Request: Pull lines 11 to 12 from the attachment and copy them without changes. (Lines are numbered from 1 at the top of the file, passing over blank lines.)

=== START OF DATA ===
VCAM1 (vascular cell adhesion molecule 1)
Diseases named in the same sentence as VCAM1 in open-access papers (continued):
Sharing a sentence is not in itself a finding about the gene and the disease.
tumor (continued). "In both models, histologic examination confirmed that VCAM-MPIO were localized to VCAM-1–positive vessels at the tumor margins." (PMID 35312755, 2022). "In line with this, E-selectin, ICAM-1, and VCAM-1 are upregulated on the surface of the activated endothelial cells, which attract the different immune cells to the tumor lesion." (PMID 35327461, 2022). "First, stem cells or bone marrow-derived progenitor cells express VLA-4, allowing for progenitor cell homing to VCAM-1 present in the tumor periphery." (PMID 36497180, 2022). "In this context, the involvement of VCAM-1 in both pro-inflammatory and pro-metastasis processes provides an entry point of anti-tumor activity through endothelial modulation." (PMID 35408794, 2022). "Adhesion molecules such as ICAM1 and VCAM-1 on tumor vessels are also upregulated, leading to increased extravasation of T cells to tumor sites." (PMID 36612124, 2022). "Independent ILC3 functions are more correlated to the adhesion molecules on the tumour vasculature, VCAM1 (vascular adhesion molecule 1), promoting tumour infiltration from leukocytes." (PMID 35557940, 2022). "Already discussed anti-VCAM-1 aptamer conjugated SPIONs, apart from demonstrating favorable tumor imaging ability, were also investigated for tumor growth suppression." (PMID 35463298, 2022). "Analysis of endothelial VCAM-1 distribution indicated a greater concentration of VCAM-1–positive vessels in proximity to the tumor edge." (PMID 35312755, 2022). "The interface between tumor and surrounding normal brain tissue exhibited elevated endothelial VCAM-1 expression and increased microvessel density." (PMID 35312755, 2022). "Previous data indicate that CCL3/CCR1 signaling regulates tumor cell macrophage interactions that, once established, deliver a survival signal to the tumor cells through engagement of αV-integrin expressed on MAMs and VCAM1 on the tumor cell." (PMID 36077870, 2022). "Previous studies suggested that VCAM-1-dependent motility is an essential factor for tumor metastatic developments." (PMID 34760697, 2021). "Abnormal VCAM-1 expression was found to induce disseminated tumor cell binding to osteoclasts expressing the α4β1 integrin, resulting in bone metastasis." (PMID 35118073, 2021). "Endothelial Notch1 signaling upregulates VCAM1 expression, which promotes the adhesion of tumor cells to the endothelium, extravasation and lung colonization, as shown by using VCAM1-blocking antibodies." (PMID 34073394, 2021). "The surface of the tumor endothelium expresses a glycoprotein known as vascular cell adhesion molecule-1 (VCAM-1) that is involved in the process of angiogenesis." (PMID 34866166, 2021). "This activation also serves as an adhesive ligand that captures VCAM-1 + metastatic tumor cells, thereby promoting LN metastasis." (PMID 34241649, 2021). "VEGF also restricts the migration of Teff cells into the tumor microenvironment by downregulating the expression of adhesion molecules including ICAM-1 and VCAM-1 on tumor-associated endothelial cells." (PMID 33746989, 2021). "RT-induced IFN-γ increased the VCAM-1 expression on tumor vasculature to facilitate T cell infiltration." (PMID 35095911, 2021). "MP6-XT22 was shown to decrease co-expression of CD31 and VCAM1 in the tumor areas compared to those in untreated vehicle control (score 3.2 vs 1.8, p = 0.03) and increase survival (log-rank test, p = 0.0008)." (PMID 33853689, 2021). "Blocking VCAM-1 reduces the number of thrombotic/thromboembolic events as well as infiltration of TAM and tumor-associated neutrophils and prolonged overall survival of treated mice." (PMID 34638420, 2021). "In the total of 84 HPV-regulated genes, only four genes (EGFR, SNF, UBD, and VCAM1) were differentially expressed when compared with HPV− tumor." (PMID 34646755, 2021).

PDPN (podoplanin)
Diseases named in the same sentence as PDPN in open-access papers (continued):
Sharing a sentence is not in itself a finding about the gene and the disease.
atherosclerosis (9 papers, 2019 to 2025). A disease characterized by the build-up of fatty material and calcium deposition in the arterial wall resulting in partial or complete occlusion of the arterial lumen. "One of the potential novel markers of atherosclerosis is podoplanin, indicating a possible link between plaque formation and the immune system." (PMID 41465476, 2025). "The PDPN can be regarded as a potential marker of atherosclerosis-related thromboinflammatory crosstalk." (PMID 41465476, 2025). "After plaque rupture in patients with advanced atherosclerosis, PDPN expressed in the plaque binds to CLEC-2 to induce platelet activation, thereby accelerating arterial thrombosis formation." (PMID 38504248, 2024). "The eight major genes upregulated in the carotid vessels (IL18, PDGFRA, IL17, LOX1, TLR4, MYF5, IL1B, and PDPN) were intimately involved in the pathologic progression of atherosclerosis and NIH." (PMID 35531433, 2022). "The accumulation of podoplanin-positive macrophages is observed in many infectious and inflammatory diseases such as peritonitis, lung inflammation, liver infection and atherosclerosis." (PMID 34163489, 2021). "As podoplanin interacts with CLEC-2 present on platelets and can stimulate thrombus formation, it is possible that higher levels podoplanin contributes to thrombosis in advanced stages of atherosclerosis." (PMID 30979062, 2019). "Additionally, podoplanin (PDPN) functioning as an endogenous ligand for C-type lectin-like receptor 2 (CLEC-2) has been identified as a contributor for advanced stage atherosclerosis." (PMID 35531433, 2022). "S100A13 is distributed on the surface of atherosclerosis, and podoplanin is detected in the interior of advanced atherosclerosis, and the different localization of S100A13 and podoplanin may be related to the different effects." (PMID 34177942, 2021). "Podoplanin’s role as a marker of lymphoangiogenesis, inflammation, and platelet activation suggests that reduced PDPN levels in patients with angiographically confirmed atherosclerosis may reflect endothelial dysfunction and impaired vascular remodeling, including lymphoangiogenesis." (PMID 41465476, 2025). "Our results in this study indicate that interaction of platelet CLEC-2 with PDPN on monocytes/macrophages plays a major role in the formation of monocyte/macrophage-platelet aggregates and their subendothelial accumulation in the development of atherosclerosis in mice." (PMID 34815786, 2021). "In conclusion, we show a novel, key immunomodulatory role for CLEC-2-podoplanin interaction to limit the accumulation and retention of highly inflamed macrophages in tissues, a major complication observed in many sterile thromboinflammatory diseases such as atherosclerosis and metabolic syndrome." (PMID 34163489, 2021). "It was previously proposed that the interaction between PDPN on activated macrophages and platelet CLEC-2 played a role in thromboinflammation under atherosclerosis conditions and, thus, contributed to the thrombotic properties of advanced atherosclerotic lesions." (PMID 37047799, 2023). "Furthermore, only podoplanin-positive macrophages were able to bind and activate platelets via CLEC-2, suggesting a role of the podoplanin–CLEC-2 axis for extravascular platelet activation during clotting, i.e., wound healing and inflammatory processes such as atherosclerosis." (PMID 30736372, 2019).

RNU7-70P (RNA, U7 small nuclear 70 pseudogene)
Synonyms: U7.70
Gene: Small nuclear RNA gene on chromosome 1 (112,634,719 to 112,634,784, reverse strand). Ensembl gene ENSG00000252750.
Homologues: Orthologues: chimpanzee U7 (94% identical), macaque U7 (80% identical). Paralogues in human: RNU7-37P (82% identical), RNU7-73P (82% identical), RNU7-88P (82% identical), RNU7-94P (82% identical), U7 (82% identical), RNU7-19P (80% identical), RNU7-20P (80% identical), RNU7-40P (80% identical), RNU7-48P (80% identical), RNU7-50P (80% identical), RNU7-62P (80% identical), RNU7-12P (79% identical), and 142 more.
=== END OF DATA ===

Gene: Small nuclear RNA gene on chromosome 1 (112,634,719 to 112,634,784, reverse strand). Ensembl gene ENSG00000252750.
Homologues: Orthologues: chimpanzee U7 (94% identical), macaque U7 (80% identical). Paralogues in human: RNU7-37P (82% identical), RNU7-73P (82% identical), RNU7-88P (82% identical), RNU7-94P (82% identical), U7 (82% identical), RNU7-19P (80% identical), RNU7-20P (80% identical), RNU7-40P (80% identical), RNU7-48P (80% identical), RNU7-50P (80% identical), RNU7-62P (80% identical), RNU7-12P (79% identical), and 142 more.